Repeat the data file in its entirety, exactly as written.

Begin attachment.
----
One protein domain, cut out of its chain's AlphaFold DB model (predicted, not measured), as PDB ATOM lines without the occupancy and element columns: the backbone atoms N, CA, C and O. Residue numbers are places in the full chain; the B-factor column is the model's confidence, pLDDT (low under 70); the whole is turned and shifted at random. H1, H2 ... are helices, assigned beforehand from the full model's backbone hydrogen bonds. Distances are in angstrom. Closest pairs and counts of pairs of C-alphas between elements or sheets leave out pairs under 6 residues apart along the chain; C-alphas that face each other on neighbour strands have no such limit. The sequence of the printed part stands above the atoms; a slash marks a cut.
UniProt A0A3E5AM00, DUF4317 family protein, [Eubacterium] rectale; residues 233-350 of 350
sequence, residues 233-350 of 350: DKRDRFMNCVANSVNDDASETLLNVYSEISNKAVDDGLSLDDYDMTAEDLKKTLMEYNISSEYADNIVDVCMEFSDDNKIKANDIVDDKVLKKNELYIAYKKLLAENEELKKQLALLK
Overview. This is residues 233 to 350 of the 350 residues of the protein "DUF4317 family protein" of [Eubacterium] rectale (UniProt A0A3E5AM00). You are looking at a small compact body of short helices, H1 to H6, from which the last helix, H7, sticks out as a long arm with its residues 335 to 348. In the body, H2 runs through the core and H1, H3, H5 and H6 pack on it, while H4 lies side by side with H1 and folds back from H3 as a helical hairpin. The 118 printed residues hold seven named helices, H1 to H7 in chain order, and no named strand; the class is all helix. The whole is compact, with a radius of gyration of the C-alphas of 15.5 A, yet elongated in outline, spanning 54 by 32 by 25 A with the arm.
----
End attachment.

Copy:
One protein domain, cut out of its chain's AlphaFold DB model (predicted, not measured), as PDB ATOM lines without the occupancy and element columns: the backbone atoms N, CA, C and O. Residue numbers are places in the full chain; the B-factor column is the model's confidence, pLDDT (low under 70); the whole is turned and shifted at random. H1, H2 ... are helices, assigned beforehand from the full model's backbone hydrogen bonds. Distances are in angstrom. Closest pairs and counts of pairs of C-alphas between elements or sheets leave out pairs under 6 residues apart along the chain; C-alphas that face each other on neighbour strands have no such limit. The sequence of the printed part stands above the atoms; a slash marks a cut.
UniProt A0A3E5AM00, DUF4317 family protein, [Eubacterium] rectale; residues 233-350 of 350
sequence, residues 233-350 of 350: DKRDRFMNCVANSVNDDASETLLNVYSEISNKAVDDGLSLDDYDMTAEDLKKTLMEYNISSEYADNIVDVCMEFSDDNKIKANDIVDDKVLKKNELYIAYKKLLAENEELKKQLALLK
Overview. This is residues 233 to 350 of the 350 residues of the protein "DUF4317 family protein" of [Eubacterium] rectale (UniProt A0A3E5AM00). You are looking at a small compact body of short helices, H1 to H6, from which the last helix, H7, sticks out as a long arm with its residues 335 to 348. In the body, H2 runs through the core and H1, H3, H5 and H6 pack on it, while H4 lies side by side with H1 and folds back from H3 as a helical hairpin. The 118 printed residues hold seven named helices, H1 to H7 in chain order, and no named strand; the class is all helix. The whole is compact, with a radius of gyration of the C-alphas of 15.5 A, yet elongated in outline, spanning 54 by 32 by 25 A with the arm.